Texting Driver Given 7 Years

This is a story I shared on Twitter earlier this month. The driver, Steven Russell, was convicted by a jury at Warwick Crown Court and sentencing would follow. The sentence was passed down last week.

The circumstances around this case are tragic and sadly all too familiar. Here are some familiar phrases from the case that are identical to the M1 fatal that killed 8 people.

There was no slowing down or braking

There was no swerving or course deviation

Russell simply drove straight into the pedestrian. He died in hospital a few days later.

Russell had been constantly texting for 20 minutes prior to the collision. The judge stated that his dangerous driving started the minute his journey began. He was texting back and forth constantly and that there was ample opportunity to see the victim crossing the road. He didn’t. Some may say he was suffering from inattentional blindness. Others may more accurately say that he was quite simply a distracted driver.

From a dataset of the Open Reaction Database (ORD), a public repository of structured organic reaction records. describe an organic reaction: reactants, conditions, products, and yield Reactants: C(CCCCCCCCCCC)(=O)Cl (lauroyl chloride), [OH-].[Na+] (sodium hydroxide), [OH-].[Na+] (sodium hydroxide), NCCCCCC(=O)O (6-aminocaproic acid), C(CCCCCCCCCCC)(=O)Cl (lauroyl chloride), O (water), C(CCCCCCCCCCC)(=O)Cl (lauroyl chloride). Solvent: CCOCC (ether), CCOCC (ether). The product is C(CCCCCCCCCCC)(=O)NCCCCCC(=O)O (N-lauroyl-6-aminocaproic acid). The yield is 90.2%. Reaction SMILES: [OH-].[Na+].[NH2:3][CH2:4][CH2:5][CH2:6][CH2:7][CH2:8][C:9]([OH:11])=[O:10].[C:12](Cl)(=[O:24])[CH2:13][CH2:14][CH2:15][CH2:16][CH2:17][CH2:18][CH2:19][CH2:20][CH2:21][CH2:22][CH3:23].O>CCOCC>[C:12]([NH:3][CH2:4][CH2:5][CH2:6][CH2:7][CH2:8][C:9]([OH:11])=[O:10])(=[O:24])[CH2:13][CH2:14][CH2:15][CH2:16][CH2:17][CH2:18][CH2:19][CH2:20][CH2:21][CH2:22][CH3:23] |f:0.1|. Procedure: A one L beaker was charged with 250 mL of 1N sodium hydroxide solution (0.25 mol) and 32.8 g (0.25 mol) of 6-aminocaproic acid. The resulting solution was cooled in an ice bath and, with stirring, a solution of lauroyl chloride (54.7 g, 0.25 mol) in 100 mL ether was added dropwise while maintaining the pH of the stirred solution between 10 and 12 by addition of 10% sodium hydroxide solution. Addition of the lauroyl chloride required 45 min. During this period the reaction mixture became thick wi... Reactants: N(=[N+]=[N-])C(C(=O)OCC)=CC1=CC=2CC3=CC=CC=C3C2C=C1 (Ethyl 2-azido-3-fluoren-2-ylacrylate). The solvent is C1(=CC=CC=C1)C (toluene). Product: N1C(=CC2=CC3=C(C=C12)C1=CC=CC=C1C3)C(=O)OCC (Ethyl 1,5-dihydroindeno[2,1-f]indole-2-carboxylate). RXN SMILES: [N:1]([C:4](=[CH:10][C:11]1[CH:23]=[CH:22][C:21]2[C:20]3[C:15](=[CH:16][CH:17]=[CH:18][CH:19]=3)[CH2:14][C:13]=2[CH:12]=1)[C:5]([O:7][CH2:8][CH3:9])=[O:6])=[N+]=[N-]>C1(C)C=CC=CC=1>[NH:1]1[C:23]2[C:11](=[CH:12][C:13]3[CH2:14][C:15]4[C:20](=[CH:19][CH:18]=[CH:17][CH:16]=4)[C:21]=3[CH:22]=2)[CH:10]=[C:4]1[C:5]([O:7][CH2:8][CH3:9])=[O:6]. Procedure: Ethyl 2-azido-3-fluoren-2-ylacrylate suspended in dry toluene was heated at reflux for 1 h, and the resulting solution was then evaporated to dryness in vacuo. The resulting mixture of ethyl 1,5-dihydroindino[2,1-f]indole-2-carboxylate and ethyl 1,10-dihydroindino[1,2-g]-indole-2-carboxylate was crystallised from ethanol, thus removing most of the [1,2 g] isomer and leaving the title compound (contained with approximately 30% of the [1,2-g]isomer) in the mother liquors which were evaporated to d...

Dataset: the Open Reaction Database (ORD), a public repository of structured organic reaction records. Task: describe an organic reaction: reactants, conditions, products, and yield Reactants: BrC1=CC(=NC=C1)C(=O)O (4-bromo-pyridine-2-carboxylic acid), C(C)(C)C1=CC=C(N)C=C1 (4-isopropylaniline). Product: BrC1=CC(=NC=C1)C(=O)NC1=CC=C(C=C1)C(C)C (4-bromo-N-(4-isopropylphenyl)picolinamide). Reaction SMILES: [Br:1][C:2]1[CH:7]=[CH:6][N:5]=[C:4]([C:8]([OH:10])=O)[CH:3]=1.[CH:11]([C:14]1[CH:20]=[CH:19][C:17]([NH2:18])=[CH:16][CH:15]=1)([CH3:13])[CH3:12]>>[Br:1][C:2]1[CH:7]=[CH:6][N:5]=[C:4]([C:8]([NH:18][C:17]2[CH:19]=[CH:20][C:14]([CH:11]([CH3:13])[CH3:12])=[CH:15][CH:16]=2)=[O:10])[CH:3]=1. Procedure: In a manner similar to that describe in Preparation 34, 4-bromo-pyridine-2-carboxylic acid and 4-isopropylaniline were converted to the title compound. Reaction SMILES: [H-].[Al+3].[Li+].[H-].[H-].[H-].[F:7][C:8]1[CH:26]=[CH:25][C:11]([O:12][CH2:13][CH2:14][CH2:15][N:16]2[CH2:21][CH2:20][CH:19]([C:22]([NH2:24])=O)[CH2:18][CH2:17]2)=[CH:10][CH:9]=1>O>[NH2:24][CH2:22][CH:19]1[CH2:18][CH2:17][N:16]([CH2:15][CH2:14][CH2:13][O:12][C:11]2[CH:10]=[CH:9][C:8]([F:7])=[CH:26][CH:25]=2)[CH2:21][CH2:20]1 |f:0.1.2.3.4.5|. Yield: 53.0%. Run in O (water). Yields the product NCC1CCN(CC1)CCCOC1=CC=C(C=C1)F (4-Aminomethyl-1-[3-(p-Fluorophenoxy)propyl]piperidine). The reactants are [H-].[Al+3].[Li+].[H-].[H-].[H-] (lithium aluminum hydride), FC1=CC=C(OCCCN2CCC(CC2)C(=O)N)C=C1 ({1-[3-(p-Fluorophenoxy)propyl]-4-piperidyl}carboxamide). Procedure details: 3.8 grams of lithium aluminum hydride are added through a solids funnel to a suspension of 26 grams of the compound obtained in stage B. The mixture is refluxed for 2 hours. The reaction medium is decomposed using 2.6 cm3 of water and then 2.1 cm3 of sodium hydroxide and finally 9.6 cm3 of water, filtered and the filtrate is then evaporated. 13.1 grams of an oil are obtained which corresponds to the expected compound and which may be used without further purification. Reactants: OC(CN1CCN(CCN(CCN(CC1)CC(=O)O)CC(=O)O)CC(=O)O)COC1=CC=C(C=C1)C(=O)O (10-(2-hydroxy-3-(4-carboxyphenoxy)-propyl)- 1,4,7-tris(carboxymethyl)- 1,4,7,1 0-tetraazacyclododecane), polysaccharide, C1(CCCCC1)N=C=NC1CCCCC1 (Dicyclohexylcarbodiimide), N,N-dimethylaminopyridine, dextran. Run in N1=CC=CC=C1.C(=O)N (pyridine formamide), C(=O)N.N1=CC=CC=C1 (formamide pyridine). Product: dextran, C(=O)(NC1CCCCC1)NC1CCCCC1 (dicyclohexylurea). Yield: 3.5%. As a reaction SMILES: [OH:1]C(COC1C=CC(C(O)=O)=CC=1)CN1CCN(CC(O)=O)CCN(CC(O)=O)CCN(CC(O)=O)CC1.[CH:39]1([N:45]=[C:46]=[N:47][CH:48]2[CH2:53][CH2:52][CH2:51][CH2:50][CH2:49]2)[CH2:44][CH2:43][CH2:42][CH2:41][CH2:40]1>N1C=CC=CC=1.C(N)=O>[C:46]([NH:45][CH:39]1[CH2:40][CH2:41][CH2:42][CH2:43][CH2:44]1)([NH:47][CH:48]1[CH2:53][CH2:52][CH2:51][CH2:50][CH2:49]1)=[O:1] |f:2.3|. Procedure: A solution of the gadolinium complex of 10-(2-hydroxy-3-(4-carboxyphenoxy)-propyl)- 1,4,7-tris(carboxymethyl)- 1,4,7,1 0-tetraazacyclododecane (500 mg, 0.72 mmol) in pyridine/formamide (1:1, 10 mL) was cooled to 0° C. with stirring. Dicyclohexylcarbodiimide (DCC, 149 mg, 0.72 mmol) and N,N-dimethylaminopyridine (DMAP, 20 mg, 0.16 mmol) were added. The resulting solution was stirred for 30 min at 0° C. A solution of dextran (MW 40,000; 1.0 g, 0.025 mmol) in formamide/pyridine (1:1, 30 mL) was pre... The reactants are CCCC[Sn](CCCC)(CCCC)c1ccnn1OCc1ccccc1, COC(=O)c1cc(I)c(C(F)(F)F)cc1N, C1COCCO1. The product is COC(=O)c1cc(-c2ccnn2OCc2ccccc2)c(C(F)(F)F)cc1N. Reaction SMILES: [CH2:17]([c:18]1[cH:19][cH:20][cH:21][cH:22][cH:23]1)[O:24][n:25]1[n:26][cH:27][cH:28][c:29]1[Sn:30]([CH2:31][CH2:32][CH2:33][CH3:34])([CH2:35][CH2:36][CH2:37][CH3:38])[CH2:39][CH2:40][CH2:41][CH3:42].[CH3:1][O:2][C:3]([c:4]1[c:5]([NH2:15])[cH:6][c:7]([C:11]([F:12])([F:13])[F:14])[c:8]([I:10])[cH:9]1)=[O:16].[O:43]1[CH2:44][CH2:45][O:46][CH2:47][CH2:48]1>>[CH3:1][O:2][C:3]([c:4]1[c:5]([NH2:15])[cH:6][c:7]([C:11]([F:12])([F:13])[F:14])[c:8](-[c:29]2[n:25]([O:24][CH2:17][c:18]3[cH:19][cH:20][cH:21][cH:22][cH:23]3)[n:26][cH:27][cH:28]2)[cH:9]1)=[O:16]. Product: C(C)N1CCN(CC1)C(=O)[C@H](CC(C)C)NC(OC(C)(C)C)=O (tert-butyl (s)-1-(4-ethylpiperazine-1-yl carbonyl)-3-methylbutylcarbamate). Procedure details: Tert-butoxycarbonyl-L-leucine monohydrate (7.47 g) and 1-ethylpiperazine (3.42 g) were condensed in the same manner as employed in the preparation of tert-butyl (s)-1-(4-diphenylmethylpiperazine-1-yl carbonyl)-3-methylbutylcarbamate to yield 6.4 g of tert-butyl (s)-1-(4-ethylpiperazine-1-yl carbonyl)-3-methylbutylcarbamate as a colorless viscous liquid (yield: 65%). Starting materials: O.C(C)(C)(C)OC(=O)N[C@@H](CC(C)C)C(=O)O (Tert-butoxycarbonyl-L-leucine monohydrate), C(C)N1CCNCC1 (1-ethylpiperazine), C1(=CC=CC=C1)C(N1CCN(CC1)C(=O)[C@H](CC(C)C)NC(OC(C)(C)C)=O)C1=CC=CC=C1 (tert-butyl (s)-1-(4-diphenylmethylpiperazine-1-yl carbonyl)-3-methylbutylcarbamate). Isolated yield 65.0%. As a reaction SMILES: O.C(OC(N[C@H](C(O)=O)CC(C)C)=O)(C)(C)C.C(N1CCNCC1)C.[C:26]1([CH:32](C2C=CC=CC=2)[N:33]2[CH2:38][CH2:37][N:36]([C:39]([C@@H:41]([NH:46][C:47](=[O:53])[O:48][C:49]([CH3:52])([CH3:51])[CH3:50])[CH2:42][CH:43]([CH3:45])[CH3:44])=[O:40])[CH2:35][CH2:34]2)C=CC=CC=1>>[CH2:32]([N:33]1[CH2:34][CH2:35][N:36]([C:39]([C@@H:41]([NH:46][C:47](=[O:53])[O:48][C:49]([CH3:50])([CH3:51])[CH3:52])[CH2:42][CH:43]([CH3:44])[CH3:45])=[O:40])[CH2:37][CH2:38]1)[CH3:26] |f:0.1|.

The judge concluded with “Had you been paying proper attention you would have seen him and been able to react”.

He has been sentenced to 7 years in prison.

An aggravating factor in this case is that Russell, a lorry driver (therefore supposedly a “professional” driver) has previously been sacked for using a mobile phone to record an accident scene whilst driving.

Russell clearly had no concept of the dangers of his behaviour or simply ignored them. Whichever it was his actions led to the death of a pedestrian.

This case should serve as a warning to us all. Put your phone down whilst in the car and driving. Don’t use it for anything. Even handsfree. If you think you’re ok and a safe driver then think again. It just means you’ve run a knife edge and, so far, miraculously managed to get away with it.

News items links;



image by Paul Beard via Coventry Telegraph

2 thoughts on “Texting Driver Given 7 Years

  1. Mike P says:

    So because someone is continuously texting whilst driving the moral is to not even use your hands-free to talk. Rather a large stretch in attention levels between the 2.


    1. Neil Dewson-Smyth says:

      Handsfree calls have been proven to increase reaction times by more than a driver at the drink drive limit.

      The problem is that the public have been conditioned into thinking handsfree is safe by misguided and poorly thought through legislation.


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